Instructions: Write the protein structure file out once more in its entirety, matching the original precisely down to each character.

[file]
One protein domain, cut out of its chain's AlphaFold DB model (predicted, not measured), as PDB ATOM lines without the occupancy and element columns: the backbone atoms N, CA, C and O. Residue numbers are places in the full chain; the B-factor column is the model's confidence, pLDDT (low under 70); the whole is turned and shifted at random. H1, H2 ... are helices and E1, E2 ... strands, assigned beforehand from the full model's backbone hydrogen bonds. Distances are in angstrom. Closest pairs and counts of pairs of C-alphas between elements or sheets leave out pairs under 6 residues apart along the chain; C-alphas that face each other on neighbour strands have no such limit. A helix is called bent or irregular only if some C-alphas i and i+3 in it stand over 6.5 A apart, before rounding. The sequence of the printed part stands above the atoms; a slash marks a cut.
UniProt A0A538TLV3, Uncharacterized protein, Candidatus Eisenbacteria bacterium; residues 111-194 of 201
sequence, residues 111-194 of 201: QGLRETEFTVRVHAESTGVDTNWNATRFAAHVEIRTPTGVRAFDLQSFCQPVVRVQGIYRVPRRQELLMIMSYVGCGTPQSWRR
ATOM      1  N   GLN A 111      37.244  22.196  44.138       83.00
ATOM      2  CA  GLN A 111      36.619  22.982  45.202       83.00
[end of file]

One protein domain, cut out of its chain's AlphaFold DB model (predicted, not measured), as PDB ATOM lines without the occupancy and element columns: the backbone atoms N, CA, C and O. Residue numbers are places in the full chain; the B-factor column is the model's confidence, pLDDT (low under 70); the whole is turned and shifted at random. H1, H2 ... are helices and E1, E2 ... strands, assigned beforehand from the full model's backbone hydrogen bonds. Distances are in angstrom. Closest pairs and counts of pairs of C-alphas between elements or sheets leave out pairs under 6 residues apart along the chain; C-alphas that face each other on neighbour strands have no such limit. A helix is called bent or irregular only if some C-alphas i and i+3 in it stand over 6.5 A apart, before rounding. The sequence of the printed part stands above the atoms; a slash marks a cut.
UniProt A0A538TLV3, Uncharacterized protein, Candidatus Eisenbacteria bacterium; residues 111-194 of 201
sequence, residues 111-194 of 201: QGLRETEFTVRVHAESTGVDTNWNATRFAAHVEIRTPTGVRAFDLQSFCQPVVRVQGIYRVPRRQELLMIMSYVGCGTPQSWRR
ATOM      1  N   GLN A 111      37.244  22.196  44.138       83.00
ATOM      2  CA  GLN A 111      36.619  22.982  45.202       83.00